Could Teen Suicide be Cause by Diet?
Original post made by Susan Hong, Another Palo Alto neighborhood, on Jan 27, 2011
Here's an excerpt from a Dr. Mercola that some readers may know of or not agree with, but I found the topic compelling enough to share with the public.
Could depression and suicide have something to do with what teens eat? Or should I rephrase, fail to eat?
Omega-3 deficiency could be a contributing factor to deteriorating mental health. Along with vitamin D deficiency, which also plays an important role.
NOW Toronto also touches on the subject of omega-3 fats and violence in a recent article stating:
"Hamburgers and fries are rarely accused of causing violent behavior in male youth who subsist on them. But the standard junk food diet of North America is dangerously low in many nutrients, notably the omega fatty acids found most easily in fish and walnuts, fats that were likely crucial in early human evolution.
I say "dangerously low" not only because of the body's physical need for such fats, but because these fats deliver mental health benefits that counter depression. Washington-based National Institute of Health clinician Joseph Hibbeln created a momentary stir in 2001 with research showing lower murder rates among prisoners who ate fish regularly.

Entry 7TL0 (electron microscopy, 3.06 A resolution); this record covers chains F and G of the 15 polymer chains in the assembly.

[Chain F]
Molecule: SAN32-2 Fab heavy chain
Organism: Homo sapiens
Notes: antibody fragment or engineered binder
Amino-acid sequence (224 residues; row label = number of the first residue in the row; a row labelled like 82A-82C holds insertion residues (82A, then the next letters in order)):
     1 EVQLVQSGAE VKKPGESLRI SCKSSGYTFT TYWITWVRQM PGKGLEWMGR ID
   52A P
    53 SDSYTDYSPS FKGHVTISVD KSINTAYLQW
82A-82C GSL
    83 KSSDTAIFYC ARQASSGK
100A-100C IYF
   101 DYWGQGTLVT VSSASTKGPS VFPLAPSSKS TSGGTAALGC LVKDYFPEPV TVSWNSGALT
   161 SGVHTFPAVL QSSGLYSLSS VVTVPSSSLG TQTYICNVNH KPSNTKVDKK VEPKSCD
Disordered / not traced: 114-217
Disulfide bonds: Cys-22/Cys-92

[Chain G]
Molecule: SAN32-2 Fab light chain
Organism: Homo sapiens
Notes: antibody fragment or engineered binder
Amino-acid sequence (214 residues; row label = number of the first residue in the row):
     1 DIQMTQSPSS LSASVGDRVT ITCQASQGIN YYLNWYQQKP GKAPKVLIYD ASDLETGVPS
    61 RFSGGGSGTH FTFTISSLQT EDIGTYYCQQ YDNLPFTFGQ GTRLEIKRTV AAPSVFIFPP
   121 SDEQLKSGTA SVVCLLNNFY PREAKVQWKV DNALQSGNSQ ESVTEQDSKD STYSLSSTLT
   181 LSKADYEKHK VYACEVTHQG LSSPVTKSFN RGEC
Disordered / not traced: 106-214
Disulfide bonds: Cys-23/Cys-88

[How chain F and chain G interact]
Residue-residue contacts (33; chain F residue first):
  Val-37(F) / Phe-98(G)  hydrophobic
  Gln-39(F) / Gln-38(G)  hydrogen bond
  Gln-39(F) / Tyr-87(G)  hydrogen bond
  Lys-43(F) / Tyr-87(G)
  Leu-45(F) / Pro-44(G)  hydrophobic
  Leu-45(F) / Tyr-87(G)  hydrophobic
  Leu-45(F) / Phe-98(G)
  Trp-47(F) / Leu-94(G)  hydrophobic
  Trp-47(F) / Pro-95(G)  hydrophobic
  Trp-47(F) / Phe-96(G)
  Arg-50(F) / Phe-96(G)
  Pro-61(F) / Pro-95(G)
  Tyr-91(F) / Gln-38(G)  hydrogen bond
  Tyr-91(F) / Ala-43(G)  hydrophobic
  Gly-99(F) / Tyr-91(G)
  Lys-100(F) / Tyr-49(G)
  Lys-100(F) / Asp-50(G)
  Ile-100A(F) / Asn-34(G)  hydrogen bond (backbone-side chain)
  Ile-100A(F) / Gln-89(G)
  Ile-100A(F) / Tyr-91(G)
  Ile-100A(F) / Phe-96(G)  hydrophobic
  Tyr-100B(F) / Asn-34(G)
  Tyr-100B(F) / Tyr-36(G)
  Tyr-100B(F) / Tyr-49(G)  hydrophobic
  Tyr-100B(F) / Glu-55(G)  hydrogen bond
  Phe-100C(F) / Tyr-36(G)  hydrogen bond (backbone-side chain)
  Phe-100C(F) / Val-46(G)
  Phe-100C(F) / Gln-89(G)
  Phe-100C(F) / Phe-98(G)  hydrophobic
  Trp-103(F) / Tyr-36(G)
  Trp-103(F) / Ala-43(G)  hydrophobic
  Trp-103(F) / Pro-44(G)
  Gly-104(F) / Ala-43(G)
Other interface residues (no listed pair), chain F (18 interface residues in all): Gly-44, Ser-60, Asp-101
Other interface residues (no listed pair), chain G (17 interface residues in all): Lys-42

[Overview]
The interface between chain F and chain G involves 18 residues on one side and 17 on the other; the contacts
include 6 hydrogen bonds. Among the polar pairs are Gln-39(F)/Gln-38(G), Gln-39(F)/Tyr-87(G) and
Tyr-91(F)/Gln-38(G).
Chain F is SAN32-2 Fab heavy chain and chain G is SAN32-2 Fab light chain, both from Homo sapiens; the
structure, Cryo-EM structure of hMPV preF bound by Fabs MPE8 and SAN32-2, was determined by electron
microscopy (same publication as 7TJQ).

Harvard's Andrew Stoll wrote about EFAs as "the new pharmacology of aggression" in his 2001 book, The Omega-3 Connection, and expressed "hope that at least part of the answer" to such problems as intermittent explosive disorder "may be as simple as omega-3 fatty acid."
Research has shown that low plasma concentrations of DHA (a type of omega-3 fat) is associated with low concentrations of brain serotonin. This decreased amount of serotonin can be associated with depression and suicide.
In fact, not getting enough omega-3 fats is known to change the levels and functioning of both serotonin and dopamine (which plays a role in feelings of pleasure), as well as compromise the blood-brain barrier, which normally protects your brain from unwanted matter gaining access. Omega-3 deficiency can also decrease normal blood flow to your brain, an interesting finding given that studies show people with depression have compromised blood flow to a number of brain regions.
Finally, omega-3 deficiency also causes a 35 percent reduction in brain phosphatidylserine (PS) levels, which is relevant considering that PS has documented antidepressant activity in humans. Fish used to be the ideal food for obtaining omega-3 in your diet.